Where and When
7th – 9th November 1968 @ The Church House, Wimborne
After a crime-riddled past, Descius Heiss settles in London and to all appearances is a respectable gentleman. His chief aim is to provide happiness and security for his gifted daughter Margaret, who has been brought up in complete ignorance of her father’s past. Ostensibly, Heiss runs an antique shop – but he is actually involved in a black market of buying and selling stolen jewels. Archie Fellows, the ambitious and unscrupulous shop assistant, stumbles upon Descius’ secret, and sets about blackmailing him. Unable to cope with the pressure of Archie’s hold, and with the fear his daughter may discover the truth, Heiss murders his assistant. Driven by a guilty desperation and fear of exposure from investigations by Scotland Yard, Heiss believes there is only one option open to him, and will die to protect his daughter from the past.
- Descius Heiss – Donald Waterfield
- Archie Fellowes – Christopher Hughes
- Margaret Heiss – Janine Brockes
- Joan Deal – Christine Spink
- Mathilde Heiss – Daphne Young
- Mrs Catt – Elizabeth Anthony
- Robert Graham – Nicholas Carter
- Corder Morris – Arthur Brooks
- Steve Hubbard – Robert Tomlinson
- John Elliot – John Anthony
- Producer – Thelma Dryden and Muriel Brooks
- Stage Managers – Arthur Brooks, Clifford Cowling, Barry Nott and Ian Raeburn
- Property Mistresses – Pamela Donnison and Jenny Waring,
- Prompt- Pat Nott
- House Manager – Michael Waring
Mystery, murder and mirth
Although Edward Percy’s three act play The Shop at Sly Corner could kindly be termed wordy it provides a pleasant balance of murder, mystery and mirth to make it good entertainment when presented properly. The members of Wimborne Drama Club did their best to make the play a success when staging it at Church House, Wimborne for three evenings.
The scenery deserved the audiences’ sound applause; the costumes were excellent throughout; most people knew there lines well and the acting was – as usual with this group – competent. But I felt the show lost a great deal of its conviction in one important part. The leading man Donald Weatherfield, made an excellent effort at portraying Descius Heiss; but the whole of his performance was down-graded through failing to use an accent. Cmdr Waterfield was playing a man who apparently originated in France; served a term in a French penal camp for murder; and had then escaped to England to live as a dealer in antique “goodies” among the London Cockney. He was also a competent “fence” and friend of criminals. To present this character with a cultured best of British voice was inconceivable by any stretch of imagination. And this flaw was accentuated by the man’s sister – played by Daphne Young – who ably attempted an accent and whose part gained from the extra effort.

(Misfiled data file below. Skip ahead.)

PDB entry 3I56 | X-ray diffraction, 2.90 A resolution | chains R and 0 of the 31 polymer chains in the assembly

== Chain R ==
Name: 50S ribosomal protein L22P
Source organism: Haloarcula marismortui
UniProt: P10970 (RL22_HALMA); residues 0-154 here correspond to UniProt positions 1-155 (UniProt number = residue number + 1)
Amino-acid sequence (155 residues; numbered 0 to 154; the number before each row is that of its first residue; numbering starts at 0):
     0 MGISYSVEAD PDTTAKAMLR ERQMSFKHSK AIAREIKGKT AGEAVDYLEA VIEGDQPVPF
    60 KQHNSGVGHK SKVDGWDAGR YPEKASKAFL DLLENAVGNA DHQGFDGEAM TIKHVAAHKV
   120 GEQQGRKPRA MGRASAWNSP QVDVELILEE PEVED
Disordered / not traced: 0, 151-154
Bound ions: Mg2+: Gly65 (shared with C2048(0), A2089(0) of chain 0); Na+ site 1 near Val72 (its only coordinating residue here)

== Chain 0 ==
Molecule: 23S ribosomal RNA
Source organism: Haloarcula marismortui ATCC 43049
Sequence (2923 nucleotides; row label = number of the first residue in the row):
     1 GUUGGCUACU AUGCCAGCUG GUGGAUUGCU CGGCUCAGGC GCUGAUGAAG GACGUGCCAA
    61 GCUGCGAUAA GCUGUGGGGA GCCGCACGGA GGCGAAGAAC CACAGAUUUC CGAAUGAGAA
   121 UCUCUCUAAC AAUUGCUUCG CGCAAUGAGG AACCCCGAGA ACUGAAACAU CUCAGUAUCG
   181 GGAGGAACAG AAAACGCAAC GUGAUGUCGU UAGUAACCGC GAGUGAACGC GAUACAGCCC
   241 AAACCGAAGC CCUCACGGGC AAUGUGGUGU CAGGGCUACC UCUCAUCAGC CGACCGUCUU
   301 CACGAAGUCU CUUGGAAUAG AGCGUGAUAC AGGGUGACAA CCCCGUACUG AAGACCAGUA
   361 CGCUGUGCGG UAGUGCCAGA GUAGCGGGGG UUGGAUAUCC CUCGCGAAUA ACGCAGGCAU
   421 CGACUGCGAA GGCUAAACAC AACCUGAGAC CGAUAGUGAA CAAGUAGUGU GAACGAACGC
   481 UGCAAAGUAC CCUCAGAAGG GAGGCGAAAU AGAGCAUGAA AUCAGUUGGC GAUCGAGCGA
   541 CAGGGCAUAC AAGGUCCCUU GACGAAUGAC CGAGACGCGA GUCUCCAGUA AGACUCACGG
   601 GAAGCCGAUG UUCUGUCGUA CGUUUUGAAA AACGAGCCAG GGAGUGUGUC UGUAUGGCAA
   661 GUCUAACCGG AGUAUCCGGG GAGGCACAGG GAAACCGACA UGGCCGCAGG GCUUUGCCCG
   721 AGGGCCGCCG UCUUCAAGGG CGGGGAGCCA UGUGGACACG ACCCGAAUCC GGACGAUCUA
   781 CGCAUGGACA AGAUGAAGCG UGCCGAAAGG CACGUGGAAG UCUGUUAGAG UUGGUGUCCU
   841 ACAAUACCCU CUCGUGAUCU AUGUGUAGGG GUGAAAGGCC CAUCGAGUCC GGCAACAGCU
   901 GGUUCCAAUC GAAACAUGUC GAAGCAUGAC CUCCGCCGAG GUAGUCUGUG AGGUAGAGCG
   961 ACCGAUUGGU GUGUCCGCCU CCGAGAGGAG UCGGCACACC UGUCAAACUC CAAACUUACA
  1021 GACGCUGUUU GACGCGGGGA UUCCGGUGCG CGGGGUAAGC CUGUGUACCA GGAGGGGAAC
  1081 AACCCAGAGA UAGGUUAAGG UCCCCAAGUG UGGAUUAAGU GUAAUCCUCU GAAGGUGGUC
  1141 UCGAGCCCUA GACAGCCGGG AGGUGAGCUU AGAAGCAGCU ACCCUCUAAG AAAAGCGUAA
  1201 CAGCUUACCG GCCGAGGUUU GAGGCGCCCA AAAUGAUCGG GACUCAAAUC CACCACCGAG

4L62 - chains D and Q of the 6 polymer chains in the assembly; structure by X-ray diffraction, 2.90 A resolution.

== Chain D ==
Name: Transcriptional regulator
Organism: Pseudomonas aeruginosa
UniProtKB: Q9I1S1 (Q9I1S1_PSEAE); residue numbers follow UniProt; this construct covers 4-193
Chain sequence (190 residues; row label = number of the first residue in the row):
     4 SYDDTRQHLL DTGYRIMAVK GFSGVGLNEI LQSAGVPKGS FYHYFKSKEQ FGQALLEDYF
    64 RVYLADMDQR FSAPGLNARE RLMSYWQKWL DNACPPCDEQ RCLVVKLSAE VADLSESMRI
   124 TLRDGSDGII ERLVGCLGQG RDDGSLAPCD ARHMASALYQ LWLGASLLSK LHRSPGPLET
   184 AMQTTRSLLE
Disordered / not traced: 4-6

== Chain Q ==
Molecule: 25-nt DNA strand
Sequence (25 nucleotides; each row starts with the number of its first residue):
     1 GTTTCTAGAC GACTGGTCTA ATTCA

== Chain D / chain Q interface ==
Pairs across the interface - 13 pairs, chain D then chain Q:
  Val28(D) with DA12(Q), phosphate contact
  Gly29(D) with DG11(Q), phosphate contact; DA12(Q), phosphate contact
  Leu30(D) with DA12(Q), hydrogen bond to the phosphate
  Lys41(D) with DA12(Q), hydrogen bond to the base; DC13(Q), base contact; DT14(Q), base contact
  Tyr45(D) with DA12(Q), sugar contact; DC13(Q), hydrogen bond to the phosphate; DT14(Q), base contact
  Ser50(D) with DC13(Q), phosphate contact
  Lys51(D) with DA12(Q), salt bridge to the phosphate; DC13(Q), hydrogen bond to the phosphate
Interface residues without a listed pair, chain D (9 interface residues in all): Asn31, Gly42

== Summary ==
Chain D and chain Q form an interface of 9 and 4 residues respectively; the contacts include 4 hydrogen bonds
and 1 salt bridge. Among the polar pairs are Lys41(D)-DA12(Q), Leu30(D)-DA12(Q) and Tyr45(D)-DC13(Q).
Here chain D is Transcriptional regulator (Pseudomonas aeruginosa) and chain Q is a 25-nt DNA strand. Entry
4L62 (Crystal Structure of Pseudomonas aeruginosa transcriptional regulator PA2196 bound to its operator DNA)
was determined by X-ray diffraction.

Otherwise the casting of this play was good and “twin” producers Thelma Dryden and Muriel Brooks had obviously worked hard towards a good final production.
The club has a growing talent among its younger members and in this group were Chris Hughes, Janine Brockes, Christine Spinks and Nicholas Carter. All had been seen before and each had gained from previous stage appearances. Chris made his mark as the horrible little Cockney blackmailer and Janine was at home cast as the cultured, violin playing daughter of Heiss.
The audience who enjoyed a laugh, liked Elizabeth Anthony, the char with strong what-am-I-sickening-for tendencies. Mrs Anthony revels in humorous parts and made a meal of this one – without overdoing it. Evergreen Arthur Brooks returned another sound piece of acting as the crook as did John Anthony as a policeman and Robert Tomlinson, the shop boy.